Benefits and respite
It is often the case that many carers do not recognise they have become carers and therefore do not realise their entitlement to claim a range of benefits. To enable you to ascertain your rights to financial support and benefits, it is important to arrange a carer assessment because this will identify the level of financial support and benefits you are entitled to. This is about meeting your needs and understanding how caring affects you.
This section covers two areas:
- Benefits – government benefits that you may be entitled to
- Respite – localised resources that support you to carry on caring.
The most up-to-date information about government benefits for carers is available from the Department for Work and Pensions (DWP) or the Money Advice Service and contact details for these organisations are listed on page 22. It may help to start by looking for the following information:
- The main benefits and tax credits that you can claim
- How benefits interact with each other
- How to claim each benefit
- How much you will get
- Where to go for further help.
Carer’s Allowance is for anyone aged 16 or over who provides at least 35 hours a week caring for someone. However, there are certain conditions that have to be met. For example, you can’t get it if you earn more than £128 a week (2021) or if you are in full-time education. The person you claim for has to be in receipt of Attendance Allowance (AA), or Personal Independence Payment (PIP) for daily living, or either the middle or higher rate of Disability Living Allowance (DLA).
The care you provide does not have to be nursing or personal care. It can include help with shopping, cleaning, keeping someone safe and generally helping to meet someone’s needs for support. You do not have to be related to, or live in the same house as, the person you look after. You can be considered for Carer’s Allowance for looking after your partner. If you or your partner are both carers, you can both get Carer’s Allowance if you are caring for different people (including each other).
You can’t get Carer’s Allowance if you are getting a national insurance benefit such as a retirement pension, but we still advise you to claim to prove you are a carer, as that ‘underlying entitlement’ can help you get extra on other benefits.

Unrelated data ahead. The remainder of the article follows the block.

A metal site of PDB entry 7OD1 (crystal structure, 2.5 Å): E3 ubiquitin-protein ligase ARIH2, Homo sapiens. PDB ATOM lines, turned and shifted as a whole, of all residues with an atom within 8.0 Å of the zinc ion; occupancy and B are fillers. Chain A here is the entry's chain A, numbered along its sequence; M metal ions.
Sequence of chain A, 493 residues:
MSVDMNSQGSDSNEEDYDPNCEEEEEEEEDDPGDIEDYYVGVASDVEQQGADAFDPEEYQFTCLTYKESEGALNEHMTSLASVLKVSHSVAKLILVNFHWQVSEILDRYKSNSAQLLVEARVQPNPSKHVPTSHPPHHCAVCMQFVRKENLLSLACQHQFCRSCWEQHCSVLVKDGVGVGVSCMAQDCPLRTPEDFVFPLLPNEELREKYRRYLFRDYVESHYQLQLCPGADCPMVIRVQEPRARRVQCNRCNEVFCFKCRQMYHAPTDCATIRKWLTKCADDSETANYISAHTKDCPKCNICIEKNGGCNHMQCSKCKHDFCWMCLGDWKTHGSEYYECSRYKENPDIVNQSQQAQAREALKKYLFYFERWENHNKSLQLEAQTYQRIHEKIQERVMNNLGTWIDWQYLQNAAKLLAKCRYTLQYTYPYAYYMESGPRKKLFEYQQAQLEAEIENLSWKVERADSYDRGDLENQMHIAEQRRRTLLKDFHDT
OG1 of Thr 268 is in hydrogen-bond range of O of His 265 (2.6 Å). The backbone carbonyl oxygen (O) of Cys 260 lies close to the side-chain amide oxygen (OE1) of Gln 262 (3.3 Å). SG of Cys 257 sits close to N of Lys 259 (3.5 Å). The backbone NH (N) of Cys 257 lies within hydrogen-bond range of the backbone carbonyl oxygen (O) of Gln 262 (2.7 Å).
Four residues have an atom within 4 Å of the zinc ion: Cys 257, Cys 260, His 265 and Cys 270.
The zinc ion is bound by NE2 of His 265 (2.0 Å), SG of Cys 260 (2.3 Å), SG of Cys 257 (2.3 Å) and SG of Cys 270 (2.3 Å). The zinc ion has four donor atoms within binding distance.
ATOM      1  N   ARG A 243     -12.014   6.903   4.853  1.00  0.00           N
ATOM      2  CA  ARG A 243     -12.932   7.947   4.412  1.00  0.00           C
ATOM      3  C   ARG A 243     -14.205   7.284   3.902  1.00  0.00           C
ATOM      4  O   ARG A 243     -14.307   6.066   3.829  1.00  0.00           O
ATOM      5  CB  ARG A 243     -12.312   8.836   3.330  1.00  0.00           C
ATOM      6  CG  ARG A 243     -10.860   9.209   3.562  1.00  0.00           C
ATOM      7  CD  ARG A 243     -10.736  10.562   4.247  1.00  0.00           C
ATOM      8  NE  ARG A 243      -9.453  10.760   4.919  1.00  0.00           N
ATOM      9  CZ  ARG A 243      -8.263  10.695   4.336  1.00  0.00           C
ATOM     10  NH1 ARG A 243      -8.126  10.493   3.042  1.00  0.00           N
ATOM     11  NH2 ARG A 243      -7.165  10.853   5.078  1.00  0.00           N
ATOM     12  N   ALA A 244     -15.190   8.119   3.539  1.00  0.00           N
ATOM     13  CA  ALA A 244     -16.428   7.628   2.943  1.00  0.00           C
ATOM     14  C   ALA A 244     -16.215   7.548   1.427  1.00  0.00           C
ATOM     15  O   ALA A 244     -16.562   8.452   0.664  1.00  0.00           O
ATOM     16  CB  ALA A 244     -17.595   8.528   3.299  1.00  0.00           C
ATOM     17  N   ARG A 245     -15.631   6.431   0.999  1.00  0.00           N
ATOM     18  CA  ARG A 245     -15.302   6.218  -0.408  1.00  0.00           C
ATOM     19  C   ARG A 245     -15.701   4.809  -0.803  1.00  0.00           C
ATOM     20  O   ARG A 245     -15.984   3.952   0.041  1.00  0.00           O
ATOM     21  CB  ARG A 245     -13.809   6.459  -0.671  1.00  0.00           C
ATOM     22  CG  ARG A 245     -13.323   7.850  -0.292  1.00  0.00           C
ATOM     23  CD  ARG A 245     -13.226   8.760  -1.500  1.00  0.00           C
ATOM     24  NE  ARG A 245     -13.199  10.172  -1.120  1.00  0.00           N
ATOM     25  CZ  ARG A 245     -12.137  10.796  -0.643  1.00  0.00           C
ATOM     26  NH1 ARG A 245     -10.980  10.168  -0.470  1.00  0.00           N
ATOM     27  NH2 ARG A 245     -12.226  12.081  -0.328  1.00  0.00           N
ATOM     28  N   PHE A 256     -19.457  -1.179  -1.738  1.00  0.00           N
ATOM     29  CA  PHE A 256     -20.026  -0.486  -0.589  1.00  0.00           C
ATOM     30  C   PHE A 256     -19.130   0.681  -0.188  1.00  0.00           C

If the person you care for lives alone and has an extra amount for severe disability included in the calculation of their means-tested benefits, they will lose this if you are actually paid Carer’s Allowance. If this applies to you, then we suggest you seek advice before claiming. Carer’s Allowance has continued as a separate benefit after the introduction of the Universal Credit (which replaced several existing benefits such as income support, housing benefit, child tax credit, etc) from 2016 onwards.
Many carers are also eligible for Carer’s Credit – national insurance contributions credits – and all carers receiving Carer’s Allowance are automatically eligible for this benefit.
More information about financial benefits for carers is available from:
National Carers UK Helpline: 0808 808 7777 - Monday to Friday, 10am-4pm
Department for Work and Pensions (DWP)
www.gov.uk - select the link to ‘Benefits’
The Money Advice Service
Telephone 0800 138 7777 - Monday to Friday, 8am-8pm; Saturday, 9am-1pm
See also organisations listed in the ‘Directory of Carer Contacts’ on page 34.
Respite in the context of caring means that you receive support that provides you with some assistance or temporary relief in your caring role. This could mean that you are able to take a short break for an hour or two a week, have a day to yourself or a holiday. We will talk to you about the local resources that can help you achieve this.
As a patient, relative or carer using our services, sometimes you may need to turn to someone for help, advice, and support.